or Connect
New Posts  All Forums:

Posts by mafoofan

Not sure how the cleverness of Patek's marketing campaign indicts the watches. Seems to me if people had real knowledge of declining quality or other issues, they'd be able to speak to specifics. There have to be more than three or four people in this thread who actually know about watches . . .
I didn't buy the Panerai for value appreciation. I wanted an archetypical model, and the 372 is almost dead-on for the original 6152. Also, as it was about to be discontinued, it was my last chance to buy one new.Both that watch and the Tank are gone. Both great watches--the Tank in particular. Set my sights on another target. We'll see if it works out.
You made a silly claim that Patek finishing is worse than it used to be. You made an even sillier accusation that Patek finishing is "second or third tier." These statements are not supported by general knowledge of the watch industry and movement finishing, Patek's history, or specific examples. I provided you all of the above to demonstrate that your claims are false.Cocksack accuses Rolex of using cheap parts in their movements, without bothering to understand why...
I've not shied away from backing my thoughts with knowledge, information, and examples. That they may not be opinions that float with TWAT groupthink does not make me a troll.Maybe you should be directing your criticism at the many others who populate this thread with unsupported, specious claims.
When you claim that Rolex movements contain cheap plasticky parts and that their main competitors are Tissot and Fossil, you undermine what could be thoughtful, useful conversation with misinformed, trollish bullshit. Calling you out on it is not an ad hominem. It's cutting to the chase.Blind, unsupported statements like "Patek finishing isn't what it used to be" are similarly pointless and distracting to productive conversation, and go to the heart of what is wrong with...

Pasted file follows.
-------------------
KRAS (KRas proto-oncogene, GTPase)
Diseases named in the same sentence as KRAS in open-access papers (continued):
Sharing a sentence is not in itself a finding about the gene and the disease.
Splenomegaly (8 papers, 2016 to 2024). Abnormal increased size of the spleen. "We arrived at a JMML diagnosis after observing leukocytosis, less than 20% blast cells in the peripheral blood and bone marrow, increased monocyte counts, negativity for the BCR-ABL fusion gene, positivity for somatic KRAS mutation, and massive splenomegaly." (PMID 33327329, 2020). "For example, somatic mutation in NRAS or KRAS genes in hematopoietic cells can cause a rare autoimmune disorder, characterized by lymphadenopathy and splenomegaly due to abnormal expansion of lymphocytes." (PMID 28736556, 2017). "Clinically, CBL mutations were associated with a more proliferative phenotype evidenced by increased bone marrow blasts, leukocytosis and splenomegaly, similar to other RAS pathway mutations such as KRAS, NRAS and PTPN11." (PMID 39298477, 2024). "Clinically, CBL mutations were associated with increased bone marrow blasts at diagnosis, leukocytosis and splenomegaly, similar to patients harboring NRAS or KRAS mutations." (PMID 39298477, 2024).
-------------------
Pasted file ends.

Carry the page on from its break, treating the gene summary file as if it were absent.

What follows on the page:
Legendary 1953-1960 Patek Caliber 12-600AT (company's first automatic movement, time only, no complications): 2004 Patek Caliber 315 (contemporary workhorse central rotor automatic movement, time only, no complications): Current Patek Caliber 324 (successor to the 315; same functions and virtually identical except for silicon balance spring, ceramic ball bearings for the rotor and faster beat)
Dude--because every high-end maker's watches are better finished then they were 10, 20, 30, 50 years ago. Finishing quality is a function of precision. Precision is a function of available tools. Tools today are better. Technology, automation, computers, CNC machines, etc. On top of that, it is only since the 90's that people even started looking at their own watch movements. You're asking me to prove to you that cars are more or efficient than they were 50 years ago or...
Why don't you research your own watch first. Spend three minutes on Google. Would do you a world of good. Journe's "weak spot" has always been finishing. He is philosophically opposed to obsessive finishing and would rather focus his energy and resources on movement innovation. You buy a Journe for the eccentric character, for the beautiful design, for the beatiful movement, for the innovative design, etc.--and in spite of the good, but not particularly great,...
It's just laughable that someone who spent $25-30K on what is certainly a beautiful and enviable watch (one of my personal favorites, nonetheless) is so obviously unaware of it's pluses/minuses and fundamental ethos. What do you really even know about FP Journe? Journe himself openly admits in interviews that he cannot execute to Patek levels of finish and is not interested in doing so. Then you call Patek finishing second or third tier. Utterly ridiculous.
If you consider the below second or third tier finishing, I don't know how you examine your FP Journe without vomiting. This is uninformed commentary at it's worst.
New Posts  All Forums: